Wednesday, 10 October 2007

The ferret's guide to Tooke : Part 2

"Recommendation 5
There needs to be a common shared understanding of the roles of the doctor in the contemporary
healthcare team. Such clarity must extend to the service contribution of the doctor in training, the certificated specialist the GP and the consultant. Such issues need to be urgently considered by key stakeholders and public consensus reached before the end of 2008. Education and training need to support the development of the redefined roles."

This seems a good suggestion, the role of a doctor has been eroded over recent years by the advancement of certain less thoroughly trained quacktitioners, it is therefore important that the role of the doctor is properly defined. However I am no fan of the artificial line that some see dividing service and training, so defining the service role of trainees with clarity may not be such a good thing. I think the roles that trainees have should support training and not the other way around, as Tooke phrases it. I see a little room for some cynical government manoeuvring here.

"Recommendation 6 DH should strengthen policy development, implementation, and governance for medical education, training, and workforce issues, embracing strong project management principles and addressing specifically a) clearer roles and responsibilities for a single Senior Responsible Officer, b) clear roles and accountability for senior DH members, c) better documentation of key decisions on policy objectives and key policy choices, d) faster escalation and resolution of ‘red risks’."

Again I cannot argue with this recommendation, the DoH's incompetence and unaccountability must be addressed; but given the DoH's record on staying with the rules, it is easy to say but probably much harder to put into practice. Surely those at the DoH who played a big role in the MTAS scandal should be held accountable now? This would set a precedent that would deter future DoH miscreants.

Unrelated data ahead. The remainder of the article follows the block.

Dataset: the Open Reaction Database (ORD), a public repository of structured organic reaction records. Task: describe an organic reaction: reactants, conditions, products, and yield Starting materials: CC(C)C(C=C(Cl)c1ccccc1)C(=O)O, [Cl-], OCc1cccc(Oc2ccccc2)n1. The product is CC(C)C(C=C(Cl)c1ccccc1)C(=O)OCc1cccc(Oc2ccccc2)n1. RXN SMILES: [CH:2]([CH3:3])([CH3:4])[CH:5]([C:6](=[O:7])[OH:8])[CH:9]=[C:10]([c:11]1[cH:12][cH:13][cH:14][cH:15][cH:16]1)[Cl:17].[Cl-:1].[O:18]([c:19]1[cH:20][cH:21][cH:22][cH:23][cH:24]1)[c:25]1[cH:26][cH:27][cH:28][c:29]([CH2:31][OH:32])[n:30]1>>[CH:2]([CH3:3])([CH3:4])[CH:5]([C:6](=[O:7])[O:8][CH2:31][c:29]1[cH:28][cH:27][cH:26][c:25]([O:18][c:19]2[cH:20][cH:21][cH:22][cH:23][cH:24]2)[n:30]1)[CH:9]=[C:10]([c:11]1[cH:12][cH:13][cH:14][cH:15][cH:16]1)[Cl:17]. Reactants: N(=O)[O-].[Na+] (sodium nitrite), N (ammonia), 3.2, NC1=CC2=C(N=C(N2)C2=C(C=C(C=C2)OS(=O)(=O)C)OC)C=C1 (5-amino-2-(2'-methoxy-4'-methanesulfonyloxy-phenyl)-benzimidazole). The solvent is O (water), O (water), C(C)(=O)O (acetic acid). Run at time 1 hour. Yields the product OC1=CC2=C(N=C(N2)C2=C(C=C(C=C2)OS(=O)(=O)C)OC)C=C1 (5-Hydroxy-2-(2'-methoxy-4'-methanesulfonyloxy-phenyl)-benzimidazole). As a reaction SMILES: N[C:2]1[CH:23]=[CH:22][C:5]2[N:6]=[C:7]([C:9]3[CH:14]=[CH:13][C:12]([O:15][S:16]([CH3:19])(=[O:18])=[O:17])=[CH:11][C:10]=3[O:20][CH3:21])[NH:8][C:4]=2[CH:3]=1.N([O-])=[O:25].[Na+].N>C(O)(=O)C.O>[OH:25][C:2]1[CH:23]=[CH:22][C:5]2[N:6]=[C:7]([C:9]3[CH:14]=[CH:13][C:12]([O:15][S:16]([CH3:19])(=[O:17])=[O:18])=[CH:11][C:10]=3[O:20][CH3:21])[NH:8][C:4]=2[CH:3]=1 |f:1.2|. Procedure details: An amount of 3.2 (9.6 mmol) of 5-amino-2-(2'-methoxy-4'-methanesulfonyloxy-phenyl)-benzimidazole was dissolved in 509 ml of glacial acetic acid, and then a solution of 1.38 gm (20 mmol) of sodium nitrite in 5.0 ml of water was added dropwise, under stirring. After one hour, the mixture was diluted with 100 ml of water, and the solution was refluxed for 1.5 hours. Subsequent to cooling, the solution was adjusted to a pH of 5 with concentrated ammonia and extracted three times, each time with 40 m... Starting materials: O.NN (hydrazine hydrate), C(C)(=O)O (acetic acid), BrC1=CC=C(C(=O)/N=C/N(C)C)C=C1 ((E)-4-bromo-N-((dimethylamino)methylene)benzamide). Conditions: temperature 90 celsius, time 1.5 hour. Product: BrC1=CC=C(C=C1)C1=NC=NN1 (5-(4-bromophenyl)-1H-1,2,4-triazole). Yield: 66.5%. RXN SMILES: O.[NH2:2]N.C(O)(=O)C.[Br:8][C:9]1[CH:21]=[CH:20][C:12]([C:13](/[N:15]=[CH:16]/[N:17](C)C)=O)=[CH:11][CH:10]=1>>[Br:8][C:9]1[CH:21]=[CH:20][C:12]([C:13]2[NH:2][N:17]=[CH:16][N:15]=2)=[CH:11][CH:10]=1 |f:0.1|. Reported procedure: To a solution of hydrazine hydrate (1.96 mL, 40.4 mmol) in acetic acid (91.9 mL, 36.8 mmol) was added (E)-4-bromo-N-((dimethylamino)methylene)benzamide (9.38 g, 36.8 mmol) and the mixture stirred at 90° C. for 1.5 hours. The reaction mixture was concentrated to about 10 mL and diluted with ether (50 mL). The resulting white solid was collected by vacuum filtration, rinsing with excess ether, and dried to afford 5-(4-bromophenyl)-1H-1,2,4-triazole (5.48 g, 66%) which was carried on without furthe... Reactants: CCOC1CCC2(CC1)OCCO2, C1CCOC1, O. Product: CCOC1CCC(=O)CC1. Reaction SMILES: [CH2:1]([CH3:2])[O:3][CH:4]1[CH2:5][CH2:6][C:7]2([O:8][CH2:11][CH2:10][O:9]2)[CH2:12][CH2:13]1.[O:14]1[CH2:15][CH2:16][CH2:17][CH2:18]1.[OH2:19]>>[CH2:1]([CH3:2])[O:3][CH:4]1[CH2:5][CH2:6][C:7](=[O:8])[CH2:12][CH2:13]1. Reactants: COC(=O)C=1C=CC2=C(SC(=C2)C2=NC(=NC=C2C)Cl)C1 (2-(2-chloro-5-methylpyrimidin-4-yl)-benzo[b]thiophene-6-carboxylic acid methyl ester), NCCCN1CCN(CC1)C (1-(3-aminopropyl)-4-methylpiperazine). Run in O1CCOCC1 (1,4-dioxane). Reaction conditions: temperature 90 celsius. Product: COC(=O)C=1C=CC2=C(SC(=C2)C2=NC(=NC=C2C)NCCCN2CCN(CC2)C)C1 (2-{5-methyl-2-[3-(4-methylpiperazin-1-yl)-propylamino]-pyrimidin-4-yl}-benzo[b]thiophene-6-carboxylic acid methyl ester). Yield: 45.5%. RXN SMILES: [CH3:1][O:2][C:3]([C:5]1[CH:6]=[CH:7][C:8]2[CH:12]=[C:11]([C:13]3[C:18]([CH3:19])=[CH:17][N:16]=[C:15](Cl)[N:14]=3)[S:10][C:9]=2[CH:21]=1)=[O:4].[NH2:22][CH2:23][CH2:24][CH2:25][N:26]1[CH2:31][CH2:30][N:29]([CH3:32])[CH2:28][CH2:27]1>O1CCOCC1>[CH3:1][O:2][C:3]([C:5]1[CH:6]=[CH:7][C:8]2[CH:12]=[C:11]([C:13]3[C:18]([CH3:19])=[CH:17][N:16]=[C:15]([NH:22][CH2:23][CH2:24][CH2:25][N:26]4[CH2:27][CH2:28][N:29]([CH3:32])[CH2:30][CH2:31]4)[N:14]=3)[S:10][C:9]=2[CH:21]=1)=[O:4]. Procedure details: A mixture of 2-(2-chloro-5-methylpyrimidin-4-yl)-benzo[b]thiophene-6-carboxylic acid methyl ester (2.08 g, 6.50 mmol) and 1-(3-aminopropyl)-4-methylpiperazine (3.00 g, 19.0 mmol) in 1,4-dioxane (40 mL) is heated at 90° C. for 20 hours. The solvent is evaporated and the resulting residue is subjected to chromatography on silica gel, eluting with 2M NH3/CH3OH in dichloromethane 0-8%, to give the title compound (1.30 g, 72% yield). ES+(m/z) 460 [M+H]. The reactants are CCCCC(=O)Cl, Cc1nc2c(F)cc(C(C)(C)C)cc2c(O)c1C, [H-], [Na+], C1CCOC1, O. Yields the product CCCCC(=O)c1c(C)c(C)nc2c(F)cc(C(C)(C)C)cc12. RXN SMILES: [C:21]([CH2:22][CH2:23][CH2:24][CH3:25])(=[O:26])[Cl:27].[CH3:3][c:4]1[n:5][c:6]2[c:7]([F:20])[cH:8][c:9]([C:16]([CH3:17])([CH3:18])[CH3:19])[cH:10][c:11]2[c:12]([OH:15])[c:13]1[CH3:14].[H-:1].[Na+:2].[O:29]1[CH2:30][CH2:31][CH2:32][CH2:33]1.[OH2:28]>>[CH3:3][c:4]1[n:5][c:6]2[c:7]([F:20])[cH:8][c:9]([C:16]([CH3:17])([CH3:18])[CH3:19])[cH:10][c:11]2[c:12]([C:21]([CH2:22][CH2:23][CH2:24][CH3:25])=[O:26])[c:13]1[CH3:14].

"Recommendation 7 The introduction of necessary changes stemming from this report should i) involve all relevant stakeholders especially professional representatives, ii) abide by best principles of project and change management include trialling where appropriate and feasible, iii) be subject to rigorous monitoring and evaluation."

Again good banter, but who does the monitoring and evaluation?

"Recommendation 8 Recognising the interdependency of education, clinical service and research DH should strengthen its links not only within the Department and with NHS providers but also with other Government Departments, particularly the Department for Innovation, Universities and Skills and the Department of Business, Enterprise and Regulatory Reform. Ministers should receive annual progress reports on the development and functioning of such links."

I am sceptical that this ever proliferating band of government departments could actually organise themselves to do anything useful as individual departments, let alone in combination with each other. Are there not too many departments such as these which spend a lot of money not really doing much of any use?

"Recommendation 9 At a local level Trusts, Universities and the SHA should forge functional links to optimise the health:education sector partnership. As key budget holders SHA Chief Executives should have the creation of collaborative links between local Health and Education providers as one of their key annual appraisal targets."

Again, a good idea, but will it happen?

"Recommendation 10 All four Departments of Health in the UK and the four Chief Medical Officers must be involved in any moves to change medical career structures. In many instances it seems likely that the Department of Health in England will continue to have a lead role but from time to time, collective agreement may determine that lead responsibility for specific issues passes to another Health Department and/or its Chief Medical Officer. Regardless of which Department leads, accountability should be explicit and every effort made to acknowledge the views of the four countries."

The problem here is that the Medical Officers do not appear to be guided by the majority opinion of the medical profession, so involving them may not help matters unless the way in which the Medical Officers are selected is changed. An improvement that would guard against cynical government reform, would be to involve the medical unions or the medical profession when selecting representatives such as the Medical Officers. I, for one, have no faith in Liam Donaldson's ability to represent our profession's interests; it appears that he is keener on personal advancement than doing a good honest job.

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